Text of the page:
Name: Samuel Shepherd

First Date: 1813; Last Date: 1849

Function: Printer, Publisher, Public Printer

Locales: Richmond, Norfolk

Precis

Publisher of The American Beacon and Commercial Diary (1815-16) at Norfolk as partner to Hamilton Shields (380), William C. Shields (381), and Henry Ashburn (015); proprietor of job printing firms in Richmond (1816-49) first as partner to William Pollard (336) and then to Thomas Ritchie (360); Printer to the Commonwealth (1835 & 1840-48); also a son-in-law of Augustine Davis (119).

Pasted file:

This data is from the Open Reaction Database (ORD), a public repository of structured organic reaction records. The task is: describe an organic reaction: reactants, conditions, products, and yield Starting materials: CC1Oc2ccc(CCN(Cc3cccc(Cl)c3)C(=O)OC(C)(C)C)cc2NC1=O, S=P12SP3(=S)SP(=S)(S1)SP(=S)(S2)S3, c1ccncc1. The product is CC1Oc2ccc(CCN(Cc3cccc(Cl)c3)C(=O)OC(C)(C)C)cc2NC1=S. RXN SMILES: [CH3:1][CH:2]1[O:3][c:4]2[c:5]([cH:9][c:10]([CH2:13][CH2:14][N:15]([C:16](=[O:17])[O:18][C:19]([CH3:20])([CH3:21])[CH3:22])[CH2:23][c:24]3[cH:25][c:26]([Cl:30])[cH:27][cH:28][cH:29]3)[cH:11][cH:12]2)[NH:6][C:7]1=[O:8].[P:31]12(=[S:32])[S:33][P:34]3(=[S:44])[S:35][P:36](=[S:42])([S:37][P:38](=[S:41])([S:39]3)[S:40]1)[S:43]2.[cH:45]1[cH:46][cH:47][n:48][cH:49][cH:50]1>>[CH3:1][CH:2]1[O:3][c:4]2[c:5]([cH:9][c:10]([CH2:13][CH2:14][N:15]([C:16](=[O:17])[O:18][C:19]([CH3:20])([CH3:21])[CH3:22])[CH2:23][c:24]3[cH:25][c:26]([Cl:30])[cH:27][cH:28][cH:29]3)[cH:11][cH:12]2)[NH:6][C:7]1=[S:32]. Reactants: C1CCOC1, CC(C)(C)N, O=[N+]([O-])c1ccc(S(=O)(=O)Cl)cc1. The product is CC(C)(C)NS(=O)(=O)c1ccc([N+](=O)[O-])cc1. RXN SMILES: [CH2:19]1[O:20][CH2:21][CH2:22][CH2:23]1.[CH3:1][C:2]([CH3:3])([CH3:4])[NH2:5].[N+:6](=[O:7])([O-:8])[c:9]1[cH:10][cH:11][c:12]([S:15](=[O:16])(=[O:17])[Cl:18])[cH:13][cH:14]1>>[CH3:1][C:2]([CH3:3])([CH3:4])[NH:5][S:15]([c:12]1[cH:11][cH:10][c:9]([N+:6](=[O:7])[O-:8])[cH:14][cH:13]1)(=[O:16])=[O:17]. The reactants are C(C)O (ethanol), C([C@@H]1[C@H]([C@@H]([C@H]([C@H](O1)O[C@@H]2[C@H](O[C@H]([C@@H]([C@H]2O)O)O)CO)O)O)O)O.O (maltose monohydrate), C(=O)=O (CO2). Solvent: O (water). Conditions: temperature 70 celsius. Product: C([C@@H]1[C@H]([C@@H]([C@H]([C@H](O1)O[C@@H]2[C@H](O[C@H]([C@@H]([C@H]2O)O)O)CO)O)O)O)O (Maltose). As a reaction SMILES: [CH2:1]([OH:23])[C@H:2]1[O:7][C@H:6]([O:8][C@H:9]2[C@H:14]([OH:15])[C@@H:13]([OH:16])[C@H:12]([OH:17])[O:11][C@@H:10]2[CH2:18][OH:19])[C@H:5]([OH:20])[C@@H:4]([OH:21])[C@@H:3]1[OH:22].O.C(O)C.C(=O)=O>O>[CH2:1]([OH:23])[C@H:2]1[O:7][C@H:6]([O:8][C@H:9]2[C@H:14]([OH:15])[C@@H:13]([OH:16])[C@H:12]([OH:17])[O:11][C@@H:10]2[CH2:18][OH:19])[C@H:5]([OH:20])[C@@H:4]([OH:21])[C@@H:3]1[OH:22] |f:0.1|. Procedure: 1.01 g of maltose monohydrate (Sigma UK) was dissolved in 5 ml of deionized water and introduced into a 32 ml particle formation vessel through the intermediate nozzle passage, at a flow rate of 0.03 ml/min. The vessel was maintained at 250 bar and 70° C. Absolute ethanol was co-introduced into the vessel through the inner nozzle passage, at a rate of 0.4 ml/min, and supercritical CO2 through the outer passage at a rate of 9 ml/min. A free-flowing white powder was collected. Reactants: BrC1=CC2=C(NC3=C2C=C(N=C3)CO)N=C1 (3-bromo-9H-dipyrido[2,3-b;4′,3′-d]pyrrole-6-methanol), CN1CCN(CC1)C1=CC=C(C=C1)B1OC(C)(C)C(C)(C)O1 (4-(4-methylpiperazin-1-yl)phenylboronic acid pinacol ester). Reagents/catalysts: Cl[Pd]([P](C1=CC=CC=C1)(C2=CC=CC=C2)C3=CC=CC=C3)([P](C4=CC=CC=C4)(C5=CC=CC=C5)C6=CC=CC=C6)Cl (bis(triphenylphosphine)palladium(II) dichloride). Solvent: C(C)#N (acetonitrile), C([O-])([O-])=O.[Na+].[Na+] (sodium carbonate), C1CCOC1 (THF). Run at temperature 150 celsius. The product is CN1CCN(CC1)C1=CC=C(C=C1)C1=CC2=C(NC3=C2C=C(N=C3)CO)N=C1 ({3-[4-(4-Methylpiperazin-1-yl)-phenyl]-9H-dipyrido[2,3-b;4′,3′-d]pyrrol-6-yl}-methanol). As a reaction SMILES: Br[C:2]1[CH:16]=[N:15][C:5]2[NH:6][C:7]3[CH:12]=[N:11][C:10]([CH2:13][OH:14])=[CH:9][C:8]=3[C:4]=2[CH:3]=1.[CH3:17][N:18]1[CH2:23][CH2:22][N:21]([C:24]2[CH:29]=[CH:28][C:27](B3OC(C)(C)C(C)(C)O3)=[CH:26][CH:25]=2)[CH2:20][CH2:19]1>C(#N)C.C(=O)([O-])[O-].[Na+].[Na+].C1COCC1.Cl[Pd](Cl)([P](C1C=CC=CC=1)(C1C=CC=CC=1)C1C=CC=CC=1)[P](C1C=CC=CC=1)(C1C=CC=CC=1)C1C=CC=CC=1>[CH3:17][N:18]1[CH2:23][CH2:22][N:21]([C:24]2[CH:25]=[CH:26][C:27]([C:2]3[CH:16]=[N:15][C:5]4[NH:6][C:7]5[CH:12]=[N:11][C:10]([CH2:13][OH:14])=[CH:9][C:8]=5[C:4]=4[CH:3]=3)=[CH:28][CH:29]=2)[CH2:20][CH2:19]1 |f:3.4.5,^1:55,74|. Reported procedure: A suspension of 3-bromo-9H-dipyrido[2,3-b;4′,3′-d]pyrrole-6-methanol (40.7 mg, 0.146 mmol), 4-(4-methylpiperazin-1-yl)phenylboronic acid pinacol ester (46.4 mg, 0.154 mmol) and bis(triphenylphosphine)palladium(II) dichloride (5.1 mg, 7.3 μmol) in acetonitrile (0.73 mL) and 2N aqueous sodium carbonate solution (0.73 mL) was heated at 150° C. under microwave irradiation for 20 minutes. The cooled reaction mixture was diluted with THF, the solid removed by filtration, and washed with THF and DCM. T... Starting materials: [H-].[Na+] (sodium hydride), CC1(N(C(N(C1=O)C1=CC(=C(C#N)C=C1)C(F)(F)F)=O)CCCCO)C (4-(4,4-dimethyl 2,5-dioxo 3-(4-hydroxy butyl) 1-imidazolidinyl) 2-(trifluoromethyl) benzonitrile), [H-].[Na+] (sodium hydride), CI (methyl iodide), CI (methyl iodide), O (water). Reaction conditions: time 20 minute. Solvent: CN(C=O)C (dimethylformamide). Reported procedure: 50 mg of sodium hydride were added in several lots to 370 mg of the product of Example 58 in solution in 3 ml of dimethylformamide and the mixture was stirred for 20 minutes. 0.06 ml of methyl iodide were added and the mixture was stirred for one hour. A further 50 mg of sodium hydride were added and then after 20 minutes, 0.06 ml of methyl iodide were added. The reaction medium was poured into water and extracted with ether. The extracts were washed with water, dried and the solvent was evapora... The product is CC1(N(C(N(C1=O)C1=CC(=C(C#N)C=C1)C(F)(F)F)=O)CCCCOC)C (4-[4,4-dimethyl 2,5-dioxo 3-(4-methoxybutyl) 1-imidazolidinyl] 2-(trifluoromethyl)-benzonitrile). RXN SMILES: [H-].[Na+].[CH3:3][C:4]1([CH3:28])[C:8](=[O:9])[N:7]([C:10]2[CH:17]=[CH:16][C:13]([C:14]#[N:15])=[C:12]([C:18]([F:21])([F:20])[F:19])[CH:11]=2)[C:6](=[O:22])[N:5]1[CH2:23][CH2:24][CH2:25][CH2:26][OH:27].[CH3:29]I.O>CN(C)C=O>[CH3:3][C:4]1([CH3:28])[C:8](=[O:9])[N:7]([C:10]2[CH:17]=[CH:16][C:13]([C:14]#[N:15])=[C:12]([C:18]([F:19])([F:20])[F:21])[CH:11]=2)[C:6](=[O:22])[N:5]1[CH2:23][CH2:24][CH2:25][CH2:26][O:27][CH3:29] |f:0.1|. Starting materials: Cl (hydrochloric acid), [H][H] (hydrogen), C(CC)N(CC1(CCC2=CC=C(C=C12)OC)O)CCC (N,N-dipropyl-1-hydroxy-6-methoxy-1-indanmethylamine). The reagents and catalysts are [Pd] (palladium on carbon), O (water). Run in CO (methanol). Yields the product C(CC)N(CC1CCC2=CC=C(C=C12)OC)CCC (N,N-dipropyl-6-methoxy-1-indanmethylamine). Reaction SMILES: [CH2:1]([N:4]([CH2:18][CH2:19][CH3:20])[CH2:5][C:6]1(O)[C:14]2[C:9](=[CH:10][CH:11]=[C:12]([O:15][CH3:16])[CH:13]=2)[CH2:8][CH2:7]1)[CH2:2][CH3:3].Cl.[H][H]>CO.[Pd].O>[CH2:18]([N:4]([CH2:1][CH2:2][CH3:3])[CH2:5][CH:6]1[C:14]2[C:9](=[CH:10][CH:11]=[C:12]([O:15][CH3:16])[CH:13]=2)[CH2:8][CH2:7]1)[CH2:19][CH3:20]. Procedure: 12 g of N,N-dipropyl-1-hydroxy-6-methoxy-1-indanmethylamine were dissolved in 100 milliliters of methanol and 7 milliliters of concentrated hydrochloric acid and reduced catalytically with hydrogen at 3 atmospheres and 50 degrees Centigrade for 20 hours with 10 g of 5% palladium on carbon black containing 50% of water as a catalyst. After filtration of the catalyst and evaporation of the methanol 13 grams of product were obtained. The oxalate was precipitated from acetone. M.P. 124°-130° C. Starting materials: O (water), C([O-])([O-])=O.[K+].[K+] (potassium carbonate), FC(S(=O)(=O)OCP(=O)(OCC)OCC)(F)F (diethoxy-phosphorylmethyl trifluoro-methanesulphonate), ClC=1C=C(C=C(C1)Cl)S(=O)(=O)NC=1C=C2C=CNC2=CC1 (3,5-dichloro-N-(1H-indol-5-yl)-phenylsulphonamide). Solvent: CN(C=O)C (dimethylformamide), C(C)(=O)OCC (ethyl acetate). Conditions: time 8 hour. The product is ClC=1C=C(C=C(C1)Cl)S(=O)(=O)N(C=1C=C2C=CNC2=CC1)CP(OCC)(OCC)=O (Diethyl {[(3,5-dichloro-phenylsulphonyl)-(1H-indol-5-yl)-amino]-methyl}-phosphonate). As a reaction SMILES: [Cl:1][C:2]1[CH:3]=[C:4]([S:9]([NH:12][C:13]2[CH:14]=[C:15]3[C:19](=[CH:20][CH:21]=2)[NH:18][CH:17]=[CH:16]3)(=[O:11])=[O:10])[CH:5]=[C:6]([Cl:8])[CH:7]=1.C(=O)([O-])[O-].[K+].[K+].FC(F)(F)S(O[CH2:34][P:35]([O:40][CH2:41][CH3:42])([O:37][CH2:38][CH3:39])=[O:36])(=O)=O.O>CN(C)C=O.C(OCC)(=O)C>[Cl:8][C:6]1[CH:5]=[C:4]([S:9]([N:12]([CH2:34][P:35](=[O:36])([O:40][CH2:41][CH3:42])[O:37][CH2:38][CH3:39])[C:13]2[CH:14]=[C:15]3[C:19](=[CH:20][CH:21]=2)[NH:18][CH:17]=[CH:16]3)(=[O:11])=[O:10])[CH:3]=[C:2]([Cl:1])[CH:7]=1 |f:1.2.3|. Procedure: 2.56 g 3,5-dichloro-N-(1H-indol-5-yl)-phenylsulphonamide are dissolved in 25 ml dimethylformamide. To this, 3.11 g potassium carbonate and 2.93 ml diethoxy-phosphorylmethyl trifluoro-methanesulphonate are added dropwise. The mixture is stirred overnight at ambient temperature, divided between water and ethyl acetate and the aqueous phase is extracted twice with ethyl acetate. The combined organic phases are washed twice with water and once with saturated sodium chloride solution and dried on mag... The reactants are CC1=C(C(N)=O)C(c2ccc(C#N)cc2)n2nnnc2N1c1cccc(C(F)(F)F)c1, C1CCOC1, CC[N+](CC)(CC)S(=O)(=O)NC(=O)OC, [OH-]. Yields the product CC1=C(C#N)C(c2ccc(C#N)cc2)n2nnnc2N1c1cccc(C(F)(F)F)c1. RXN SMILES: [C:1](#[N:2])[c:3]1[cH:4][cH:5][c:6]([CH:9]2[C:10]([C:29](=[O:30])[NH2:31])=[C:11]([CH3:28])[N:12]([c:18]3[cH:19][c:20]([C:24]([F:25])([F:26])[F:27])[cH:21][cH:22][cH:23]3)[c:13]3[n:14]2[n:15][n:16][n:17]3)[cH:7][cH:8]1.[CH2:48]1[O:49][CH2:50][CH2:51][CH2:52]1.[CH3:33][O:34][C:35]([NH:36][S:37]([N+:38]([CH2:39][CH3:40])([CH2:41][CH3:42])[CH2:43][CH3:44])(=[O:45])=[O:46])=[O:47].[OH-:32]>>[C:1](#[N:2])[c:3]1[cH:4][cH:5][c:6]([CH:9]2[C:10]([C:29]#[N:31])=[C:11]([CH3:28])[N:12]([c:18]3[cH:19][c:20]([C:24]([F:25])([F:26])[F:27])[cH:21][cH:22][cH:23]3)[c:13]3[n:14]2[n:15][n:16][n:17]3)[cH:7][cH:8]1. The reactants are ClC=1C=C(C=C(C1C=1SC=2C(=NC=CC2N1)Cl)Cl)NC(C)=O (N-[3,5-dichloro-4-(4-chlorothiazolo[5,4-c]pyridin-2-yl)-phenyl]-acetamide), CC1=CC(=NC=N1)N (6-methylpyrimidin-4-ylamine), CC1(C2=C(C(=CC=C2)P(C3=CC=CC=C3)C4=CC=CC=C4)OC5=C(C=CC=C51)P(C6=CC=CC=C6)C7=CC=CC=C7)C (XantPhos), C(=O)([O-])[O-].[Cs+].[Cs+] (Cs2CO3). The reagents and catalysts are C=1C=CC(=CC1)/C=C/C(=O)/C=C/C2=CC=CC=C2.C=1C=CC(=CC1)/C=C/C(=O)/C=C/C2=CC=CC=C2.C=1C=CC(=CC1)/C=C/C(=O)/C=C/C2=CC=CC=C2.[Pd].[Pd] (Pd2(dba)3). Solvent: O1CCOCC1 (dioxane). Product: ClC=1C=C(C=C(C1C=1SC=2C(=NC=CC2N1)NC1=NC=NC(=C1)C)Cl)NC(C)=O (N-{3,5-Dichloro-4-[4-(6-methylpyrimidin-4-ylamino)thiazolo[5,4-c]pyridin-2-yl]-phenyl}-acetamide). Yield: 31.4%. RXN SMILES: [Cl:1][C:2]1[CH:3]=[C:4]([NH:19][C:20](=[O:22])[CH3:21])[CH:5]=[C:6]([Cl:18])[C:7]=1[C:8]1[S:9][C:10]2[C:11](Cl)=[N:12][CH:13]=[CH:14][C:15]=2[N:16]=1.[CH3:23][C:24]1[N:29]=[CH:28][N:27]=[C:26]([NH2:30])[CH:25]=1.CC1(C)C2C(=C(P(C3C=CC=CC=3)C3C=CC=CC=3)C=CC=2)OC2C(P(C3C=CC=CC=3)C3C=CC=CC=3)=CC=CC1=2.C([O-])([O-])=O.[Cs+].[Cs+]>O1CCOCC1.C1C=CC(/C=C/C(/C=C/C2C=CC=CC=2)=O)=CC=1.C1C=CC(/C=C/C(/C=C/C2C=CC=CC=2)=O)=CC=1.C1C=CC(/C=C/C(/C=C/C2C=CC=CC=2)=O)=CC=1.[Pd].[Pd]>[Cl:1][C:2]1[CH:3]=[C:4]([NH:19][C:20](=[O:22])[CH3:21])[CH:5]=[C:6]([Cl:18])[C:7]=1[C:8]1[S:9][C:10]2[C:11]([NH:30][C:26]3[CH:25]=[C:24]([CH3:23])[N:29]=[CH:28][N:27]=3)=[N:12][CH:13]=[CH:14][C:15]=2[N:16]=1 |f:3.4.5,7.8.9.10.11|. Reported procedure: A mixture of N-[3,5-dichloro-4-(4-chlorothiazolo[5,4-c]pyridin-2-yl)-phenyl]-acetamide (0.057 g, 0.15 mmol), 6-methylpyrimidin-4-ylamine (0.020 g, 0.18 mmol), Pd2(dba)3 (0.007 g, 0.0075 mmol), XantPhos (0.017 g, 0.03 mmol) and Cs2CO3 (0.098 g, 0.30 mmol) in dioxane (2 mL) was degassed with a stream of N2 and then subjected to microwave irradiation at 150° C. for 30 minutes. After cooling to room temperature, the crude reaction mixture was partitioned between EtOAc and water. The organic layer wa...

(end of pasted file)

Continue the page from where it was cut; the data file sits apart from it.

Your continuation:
Notes